Billionaire Mario Gabelli hopes that the seemingly endless record-setting bull-run rally on Wall Street would come to a sudden ending so he could scoop up better bargains.
"I'd like (stocks) to go down because I like to buy things cheap," the founder of Gamco Investors told CNBC.
Meanwhile, Gabelli, who said he was "neutral" on President Donald Trump's tariffs on China, said the market hasn’t become too complacent over the ongoing trade squabble, CNBC.com explained.
"I think it has adjusted because we as a country can not continue to give $400 billion to China a year. And that has to change," said Gabelli, referring to America's trade deficit with China, which was $375 billion in 2017. "I agree with fair trade."
Meanwhile, the S&P 500 and Dow Jones Industrial Average touched record highs for a second session running on Friday, helped by a boost for energy stocks from higher oil prices as changes to Wall Street industry sectors index spurred volatility.
“We are seeing investors use the sector realignment as an excuse to take some profits from these high growth technology stocks,” Chad Oviatt, director of investment management at Huntington Private Bank in Columbus, Ohio, told Reuters.
In general, however, trade concerns have moved into the background since Tuesday’s latest blows in the conflict with China, allowing the resumption of a rally that dates back a decade.
To be sure, a host of Wall Street experts are highlighting the potential for the America-first thrust in financial markets to reverse, Bloomberg reported.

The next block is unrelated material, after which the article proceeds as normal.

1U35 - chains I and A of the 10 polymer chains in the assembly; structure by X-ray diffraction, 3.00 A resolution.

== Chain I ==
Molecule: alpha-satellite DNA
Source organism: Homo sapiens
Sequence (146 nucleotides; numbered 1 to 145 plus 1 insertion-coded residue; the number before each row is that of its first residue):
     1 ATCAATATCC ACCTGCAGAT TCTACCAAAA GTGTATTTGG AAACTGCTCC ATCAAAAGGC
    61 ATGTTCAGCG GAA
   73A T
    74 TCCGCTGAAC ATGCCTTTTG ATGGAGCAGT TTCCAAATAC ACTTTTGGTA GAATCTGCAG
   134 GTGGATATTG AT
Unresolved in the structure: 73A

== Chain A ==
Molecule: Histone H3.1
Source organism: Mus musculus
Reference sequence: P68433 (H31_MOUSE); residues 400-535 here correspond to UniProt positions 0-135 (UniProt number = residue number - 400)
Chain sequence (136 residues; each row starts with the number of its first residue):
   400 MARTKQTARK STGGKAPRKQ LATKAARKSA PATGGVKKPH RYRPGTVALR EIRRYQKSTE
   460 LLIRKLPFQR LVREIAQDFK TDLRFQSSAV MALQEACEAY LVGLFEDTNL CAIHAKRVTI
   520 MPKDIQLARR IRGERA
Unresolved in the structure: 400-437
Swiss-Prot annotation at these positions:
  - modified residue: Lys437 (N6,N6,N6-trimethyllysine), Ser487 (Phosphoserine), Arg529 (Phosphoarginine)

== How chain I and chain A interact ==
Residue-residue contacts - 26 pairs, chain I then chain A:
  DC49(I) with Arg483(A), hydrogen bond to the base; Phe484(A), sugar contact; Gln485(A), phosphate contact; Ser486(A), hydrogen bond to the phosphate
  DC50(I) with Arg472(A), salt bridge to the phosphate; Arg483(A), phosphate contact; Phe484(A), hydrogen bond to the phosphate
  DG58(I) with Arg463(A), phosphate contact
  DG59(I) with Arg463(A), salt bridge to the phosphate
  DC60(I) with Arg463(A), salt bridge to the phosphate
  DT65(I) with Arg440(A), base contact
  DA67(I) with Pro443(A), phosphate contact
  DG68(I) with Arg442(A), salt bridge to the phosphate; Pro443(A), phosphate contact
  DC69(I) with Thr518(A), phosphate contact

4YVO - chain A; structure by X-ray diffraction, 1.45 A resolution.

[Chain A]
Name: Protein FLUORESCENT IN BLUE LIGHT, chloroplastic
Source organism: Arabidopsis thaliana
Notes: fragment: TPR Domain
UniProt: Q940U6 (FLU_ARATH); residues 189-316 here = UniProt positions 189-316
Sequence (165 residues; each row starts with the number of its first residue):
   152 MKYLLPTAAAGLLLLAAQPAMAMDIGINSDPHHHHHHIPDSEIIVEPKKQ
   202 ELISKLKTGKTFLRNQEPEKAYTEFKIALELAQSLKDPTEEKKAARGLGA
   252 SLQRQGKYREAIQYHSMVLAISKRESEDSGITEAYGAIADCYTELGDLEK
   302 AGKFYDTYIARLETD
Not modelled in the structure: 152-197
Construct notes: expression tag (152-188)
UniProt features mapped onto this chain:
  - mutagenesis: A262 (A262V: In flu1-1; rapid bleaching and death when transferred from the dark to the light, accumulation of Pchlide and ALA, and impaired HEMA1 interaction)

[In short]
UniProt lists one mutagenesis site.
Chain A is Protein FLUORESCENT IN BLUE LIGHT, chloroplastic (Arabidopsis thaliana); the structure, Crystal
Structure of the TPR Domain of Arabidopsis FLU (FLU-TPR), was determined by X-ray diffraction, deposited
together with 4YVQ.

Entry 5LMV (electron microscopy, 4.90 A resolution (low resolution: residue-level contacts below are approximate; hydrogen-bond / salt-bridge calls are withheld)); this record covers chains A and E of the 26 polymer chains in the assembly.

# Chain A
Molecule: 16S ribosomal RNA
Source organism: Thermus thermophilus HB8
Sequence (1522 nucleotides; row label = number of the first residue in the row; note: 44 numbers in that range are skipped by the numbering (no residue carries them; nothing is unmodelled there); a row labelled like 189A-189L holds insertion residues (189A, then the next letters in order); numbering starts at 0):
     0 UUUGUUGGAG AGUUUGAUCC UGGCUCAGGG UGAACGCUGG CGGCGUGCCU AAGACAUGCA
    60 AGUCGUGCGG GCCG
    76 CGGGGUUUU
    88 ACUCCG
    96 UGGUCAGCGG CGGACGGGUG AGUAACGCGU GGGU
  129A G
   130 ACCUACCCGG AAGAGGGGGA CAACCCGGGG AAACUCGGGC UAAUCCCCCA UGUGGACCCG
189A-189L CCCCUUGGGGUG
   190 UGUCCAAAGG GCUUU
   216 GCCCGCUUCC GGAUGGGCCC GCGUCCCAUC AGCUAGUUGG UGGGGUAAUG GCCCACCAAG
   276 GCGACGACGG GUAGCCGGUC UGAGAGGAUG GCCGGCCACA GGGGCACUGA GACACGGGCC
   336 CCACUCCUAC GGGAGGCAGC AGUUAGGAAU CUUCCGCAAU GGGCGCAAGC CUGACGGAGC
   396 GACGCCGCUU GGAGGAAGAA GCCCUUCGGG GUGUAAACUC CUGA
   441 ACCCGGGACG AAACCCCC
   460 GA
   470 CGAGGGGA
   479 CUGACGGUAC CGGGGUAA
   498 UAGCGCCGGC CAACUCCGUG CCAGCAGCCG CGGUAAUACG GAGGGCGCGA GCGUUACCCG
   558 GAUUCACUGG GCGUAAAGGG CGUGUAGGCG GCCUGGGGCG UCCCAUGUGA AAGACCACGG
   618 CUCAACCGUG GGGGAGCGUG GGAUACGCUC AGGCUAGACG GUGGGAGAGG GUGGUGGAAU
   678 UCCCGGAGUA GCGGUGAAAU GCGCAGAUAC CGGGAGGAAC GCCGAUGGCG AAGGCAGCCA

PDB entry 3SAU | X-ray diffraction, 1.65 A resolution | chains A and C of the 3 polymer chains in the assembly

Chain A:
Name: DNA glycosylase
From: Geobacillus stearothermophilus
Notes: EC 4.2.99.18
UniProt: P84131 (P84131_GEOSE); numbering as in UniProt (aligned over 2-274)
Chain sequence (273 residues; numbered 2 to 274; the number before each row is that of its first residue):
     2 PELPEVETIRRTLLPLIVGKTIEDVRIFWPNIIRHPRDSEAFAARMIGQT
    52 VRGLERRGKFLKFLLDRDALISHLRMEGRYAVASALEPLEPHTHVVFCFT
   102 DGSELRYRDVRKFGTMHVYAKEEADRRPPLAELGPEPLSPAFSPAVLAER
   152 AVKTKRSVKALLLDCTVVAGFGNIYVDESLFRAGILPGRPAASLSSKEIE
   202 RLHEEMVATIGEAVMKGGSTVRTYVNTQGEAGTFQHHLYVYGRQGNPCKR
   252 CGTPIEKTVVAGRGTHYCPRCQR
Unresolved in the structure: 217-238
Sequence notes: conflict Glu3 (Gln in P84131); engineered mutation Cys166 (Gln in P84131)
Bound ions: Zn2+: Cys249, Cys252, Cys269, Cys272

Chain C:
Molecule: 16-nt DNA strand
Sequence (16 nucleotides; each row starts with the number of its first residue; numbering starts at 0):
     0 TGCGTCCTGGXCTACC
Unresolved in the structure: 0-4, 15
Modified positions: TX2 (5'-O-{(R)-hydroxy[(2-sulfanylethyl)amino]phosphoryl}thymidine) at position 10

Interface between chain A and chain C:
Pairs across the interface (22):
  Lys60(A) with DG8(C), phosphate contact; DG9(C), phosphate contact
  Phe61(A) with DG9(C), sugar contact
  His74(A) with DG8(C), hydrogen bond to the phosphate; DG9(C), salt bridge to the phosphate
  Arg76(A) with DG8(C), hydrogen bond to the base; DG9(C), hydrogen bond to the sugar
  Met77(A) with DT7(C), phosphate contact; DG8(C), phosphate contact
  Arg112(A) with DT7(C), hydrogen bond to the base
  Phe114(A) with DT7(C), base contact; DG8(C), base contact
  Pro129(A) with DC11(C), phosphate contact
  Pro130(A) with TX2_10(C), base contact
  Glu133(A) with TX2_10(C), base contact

While major U.S. benchmarks rallied to fresh highs Thursday, gains in global equities have been even steeper this week, headlined by a 3.4 percent advance in Japan’s Nikkei 225 Index after a 3.5 percent jump last week.
The convergence across global assets will persist, say the chorus that includes BlackRock Inc., Bank of America Corp., JPMorgan Chase & Co. and Eaton Vance Corp. The strategists point to a U.S. dollar that may have peaked and a swollen valuation gap even as technical indicators and fundamentals abroad firm. For them, it isn’t a question of when, but rather how -- will the U.S. slump back to the pack, or will the erstwhile also-rans lap the leader?
“For now, I’m dating this rally as opposed to marrying it,” said Michael Purves, the chief global strategist at Weeden & Co., who recommends buying bullish options in developing-nation stocks. “The downward momentum in emerging-market equities had been fading amid the backdrop of escalating trade tensions -- to me, that is a huge technical tell.”
Not everyone has gotten the message yet. Fund managers surveyed by Bank of America seemingly went all-in on the divergence trade in September, making bets that the S&P 500 Index will extend its nearly 15 percentage point year-to-date outperformance over global peers.
But skeptics say the recently-mighty dollar has lost its momentum, with rising nominal and real Treasury yields failing to spark gains. A JPMorgan index of emerging-market currencies is on track for one of its biggest weekly gains this year as volatility in developing nations abates.
Material from Bloomberg and Reuters has been used in this report.
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